What’s substantial beyond Babe’s devotion to publish a 300+ page family anthology is that she did so before the convenience of digitized records available online. Babe and a few loved ones, including her cousin, Lenora Bentley, rolled up their sleeves and made the phone calls, sought the records, booked plane tickets to Tennessee, and asked the questions that collectively provided them with a strong foundation of family knowledge.
Lenora recalls Babe generating financial support for the project through creating and selling t-shirts at family reunions with a book title that could be the family’s mission statement: The Donaldson Odyssey: Footsteps to Freedom.
Karla Jackson, Jessee’s great granddaughter said that although she hasn’t reread The Donaldson Odyssey in quite some time, “I’m [still] in awe of The Red Book.”
Babe’s daughter, Tia Forest, was in her twenties when her mother took up the substantial task of researching the family’s past. She recalls going to the archives with her mother a few times and says of the experience, “She didn’t want to sugarcoat the past. We still have people finding out they are Donaldsons. We’re a very diverse family, and a lot of us don’t look Black. You never really know what [ethnicity/race] people are.”
Tia said that her mother’s refusal to deny her African American ancestry left a lasting impression when she was a little girl. “She told me ‘Don’t ever pass for what you’re not.’” Babe fought three days to change Tia’s ethnicity to “Negro” from “White” on her birth certificate. “To this day, I put ‘Black’ on medical records. When people assume I’m Caucasian, I correct them,” Tia said.
Tia, who is often asked if she’s Creole or Redbone in the clubs she sings in, says that she doesn’t mind people’s inquisitive natures. If they’re really interested, “I’ll sit them down. My mother taught me to never cut a pass, and I don’t. I’ve never allowed people to make racial slurs in my house. I automatically accept people for what they are.”
Tia credits her mother for being a woman of honesty and kindness. “She was a sweetheart and a beauty, but you better not cross her.”
Babe undoubtedly drew on some of the Donaldson steadfastness to see the anthology through to completion, and her relatives are especially grateful some 30 years later.
“Babe laid an incredible framework, and we are honored to be filling in the gaps today,” said Ryan of his continued quest to bring the Donaldson story to light. He’s come to experience the exploration of the past as a “guided journey,” as he follows in Babe’s footsteps and compares stories with other Washington Black pioneer families. Babe said she had a “powerful urge to know more about this family,” and Ryan knows exactly what she’s talking about.
Turns out that Babe faced resistance on her quest to uncover Donaldson family history. Her cousin Lenora said, “When she went down south, she was told not to dig too deep into the past. I don’t know who it was that threatened her in Tennessee. But let’s face it, some of our [white] ancestors didn’t want to bring up the past or know how bad it truly was.”
“I want to continue and pick up where [Aunt] Babe left off,” said Paula Terrell, Lenora’s daughter. “I was close to my aunt and mother when they were working on it, and it’s connected hundreds, if not thousands of us together.”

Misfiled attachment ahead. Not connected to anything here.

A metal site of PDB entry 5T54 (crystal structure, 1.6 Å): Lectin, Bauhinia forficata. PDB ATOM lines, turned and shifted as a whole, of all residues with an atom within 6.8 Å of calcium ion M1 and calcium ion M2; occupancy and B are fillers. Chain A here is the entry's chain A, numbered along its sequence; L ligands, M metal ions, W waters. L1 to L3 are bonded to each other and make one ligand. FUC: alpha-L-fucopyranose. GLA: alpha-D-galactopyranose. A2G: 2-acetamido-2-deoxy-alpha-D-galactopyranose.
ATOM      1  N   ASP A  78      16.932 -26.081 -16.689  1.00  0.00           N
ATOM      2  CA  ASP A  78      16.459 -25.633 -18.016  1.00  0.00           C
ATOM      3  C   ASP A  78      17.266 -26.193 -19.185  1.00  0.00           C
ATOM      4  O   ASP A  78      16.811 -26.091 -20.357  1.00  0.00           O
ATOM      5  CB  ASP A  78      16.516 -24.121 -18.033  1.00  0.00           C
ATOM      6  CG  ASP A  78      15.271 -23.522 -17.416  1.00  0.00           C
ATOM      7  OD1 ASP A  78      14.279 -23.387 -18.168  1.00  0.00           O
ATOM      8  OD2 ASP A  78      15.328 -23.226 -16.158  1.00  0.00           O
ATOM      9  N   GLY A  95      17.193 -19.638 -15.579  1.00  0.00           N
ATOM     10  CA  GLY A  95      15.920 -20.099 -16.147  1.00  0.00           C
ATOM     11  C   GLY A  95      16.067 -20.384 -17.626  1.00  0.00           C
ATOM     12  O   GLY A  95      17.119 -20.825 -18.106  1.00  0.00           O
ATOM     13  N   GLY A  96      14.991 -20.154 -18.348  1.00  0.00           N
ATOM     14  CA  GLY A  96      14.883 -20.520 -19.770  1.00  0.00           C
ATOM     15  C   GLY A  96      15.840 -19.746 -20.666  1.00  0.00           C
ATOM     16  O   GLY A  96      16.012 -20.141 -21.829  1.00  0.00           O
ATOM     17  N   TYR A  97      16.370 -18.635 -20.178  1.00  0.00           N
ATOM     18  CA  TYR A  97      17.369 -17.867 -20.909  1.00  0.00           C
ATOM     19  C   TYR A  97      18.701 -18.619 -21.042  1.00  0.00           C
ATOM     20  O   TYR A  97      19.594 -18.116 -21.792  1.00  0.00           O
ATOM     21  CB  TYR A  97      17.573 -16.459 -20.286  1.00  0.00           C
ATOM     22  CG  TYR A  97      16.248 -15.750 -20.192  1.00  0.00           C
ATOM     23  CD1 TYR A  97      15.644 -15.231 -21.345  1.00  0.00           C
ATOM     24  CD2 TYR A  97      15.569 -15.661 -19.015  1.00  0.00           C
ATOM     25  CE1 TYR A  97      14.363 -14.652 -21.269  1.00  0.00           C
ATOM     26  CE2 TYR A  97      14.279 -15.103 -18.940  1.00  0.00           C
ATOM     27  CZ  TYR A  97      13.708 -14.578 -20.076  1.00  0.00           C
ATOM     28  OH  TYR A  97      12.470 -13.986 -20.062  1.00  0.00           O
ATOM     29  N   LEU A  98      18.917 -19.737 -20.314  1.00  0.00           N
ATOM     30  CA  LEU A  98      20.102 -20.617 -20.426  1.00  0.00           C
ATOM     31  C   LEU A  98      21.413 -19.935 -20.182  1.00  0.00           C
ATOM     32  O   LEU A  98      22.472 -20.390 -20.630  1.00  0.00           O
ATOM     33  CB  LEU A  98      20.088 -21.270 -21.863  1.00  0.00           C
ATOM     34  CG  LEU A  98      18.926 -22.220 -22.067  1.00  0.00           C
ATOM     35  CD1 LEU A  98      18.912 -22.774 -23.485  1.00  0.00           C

Paula said that the pervasiveness of the Donaldson presence in Washington state has sometimes meant learning that people she knew as co-workers or friends are, in fact, family members. For instance, she worked with Al Smith, Butch’s father, back in the 1980’s, left on a Friday, saw him at a family reunion over the weekend, and came back to work on Monday calling him “Uncle Al.”
“Because of that book, I realize the importance of knowing your family,” Paula said with conviction. “There’s pride in knowing where you come from. It adds value to each and every one of us.”
No matter who discouraged her discoveries, Babe remained steadfast to further uncover her family’s story. She wasn’t interested in what any naysayers tried to do to derail her efforts and spent countless hours compiling information on relatives across the family trees.
As a result, hundreds of descendants know who their family patriarch was and at least some of the trials Jessee and Anna weathered to provide them a future of hope and freedom. The family understands this rare gift, compared to fellow African American families who lack such detail about their descendants’ lives.
Ryan discovered an earlier edition of The Donaldson Odyssey within the preserved lectern from the AME (African Methodist Episcopal) Church at the Roslyn Historical Museum little more than a year ago. This edition includes photos and information that today’s Donaldsons are uncovering for the first time.
Considering how new connections are made all the time from The Donaldson Odyssey, the family narrative remains an evergreen wellspring of insights.
To anyone who sits down to read it, its pages outline an incredible journey from an Alabama plantation to postbellum Tennessee then coal mining company towns in Washington state.
Across generations, the Donaldsons are still finding themselves amidst significant phases of national and local history. This coming Saturday, August 13, members of the family anticipate attending the Roslyn Black Pioneer Picnic. They look forward to connecting with other descendants of the courageous African American men and women who arrived west by train many years ago.